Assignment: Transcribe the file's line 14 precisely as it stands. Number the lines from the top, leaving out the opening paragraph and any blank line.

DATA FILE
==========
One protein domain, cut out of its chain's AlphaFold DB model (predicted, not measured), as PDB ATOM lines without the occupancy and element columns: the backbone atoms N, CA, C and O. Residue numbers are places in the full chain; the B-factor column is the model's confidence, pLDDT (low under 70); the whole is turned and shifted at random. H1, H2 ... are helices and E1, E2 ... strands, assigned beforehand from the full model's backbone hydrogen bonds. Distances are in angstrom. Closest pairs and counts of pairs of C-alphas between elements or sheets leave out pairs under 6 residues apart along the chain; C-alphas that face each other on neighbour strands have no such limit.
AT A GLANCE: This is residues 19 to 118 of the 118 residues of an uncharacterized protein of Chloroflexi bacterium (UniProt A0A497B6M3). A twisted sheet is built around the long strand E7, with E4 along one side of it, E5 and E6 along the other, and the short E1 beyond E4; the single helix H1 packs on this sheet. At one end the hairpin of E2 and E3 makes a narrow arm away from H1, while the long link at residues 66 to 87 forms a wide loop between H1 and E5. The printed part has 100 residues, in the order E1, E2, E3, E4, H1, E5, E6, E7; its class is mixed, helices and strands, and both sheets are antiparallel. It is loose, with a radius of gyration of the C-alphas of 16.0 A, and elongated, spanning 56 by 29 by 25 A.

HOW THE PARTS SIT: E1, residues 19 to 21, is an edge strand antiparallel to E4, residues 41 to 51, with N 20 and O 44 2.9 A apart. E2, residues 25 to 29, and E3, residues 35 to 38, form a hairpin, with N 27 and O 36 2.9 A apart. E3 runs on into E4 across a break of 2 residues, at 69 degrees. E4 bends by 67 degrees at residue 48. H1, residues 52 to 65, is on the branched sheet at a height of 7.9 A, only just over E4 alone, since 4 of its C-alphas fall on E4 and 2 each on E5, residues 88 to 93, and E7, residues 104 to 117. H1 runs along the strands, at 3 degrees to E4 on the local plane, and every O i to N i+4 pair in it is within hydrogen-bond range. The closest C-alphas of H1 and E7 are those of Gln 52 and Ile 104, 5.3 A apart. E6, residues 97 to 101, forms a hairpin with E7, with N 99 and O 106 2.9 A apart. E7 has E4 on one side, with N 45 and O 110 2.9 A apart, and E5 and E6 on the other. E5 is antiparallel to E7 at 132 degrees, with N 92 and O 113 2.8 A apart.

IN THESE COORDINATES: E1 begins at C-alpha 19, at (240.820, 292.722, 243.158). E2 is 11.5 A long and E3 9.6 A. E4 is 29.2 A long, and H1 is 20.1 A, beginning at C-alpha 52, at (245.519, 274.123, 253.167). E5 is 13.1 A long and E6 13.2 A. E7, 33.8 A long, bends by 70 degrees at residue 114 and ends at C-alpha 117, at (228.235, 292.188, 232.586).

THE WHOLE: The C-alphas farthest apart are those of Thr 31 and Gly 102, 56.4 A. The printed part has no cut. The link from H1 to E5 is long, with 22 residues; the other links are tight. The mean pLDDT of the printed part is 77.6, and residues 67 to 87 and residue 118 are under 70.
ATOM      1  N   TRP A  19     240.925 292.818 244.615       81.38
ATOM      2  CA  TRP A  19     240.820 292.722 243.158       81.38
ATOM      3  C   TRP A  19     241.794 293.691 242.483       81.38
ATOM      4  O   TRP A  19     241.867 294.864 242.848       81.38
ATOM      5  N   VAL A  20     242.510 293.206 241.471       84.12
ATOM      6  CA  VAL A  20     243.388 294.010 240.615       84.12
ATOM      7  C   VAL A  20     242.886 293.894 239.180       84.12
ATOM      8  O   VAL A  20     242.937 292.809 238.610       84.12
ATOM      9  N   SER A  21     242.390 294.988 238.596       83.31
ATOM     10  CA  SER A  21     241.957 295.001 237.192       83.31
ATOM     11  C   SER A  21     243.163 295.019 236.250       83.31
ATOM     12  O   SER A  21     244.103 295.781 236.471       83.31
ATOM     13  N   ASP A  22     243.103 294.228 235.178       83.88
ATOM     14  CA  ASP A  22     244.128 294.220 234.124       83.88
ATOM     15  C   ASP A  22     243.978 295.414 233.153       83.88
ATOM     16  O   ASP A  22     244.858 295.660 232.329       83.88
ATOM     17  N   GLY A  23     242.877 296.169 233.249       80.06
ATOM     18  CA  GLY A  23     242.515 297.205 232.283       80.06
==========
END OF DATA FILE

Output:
ATOM     10  CA  SER A  21     241.957 295.001 237.192       83.31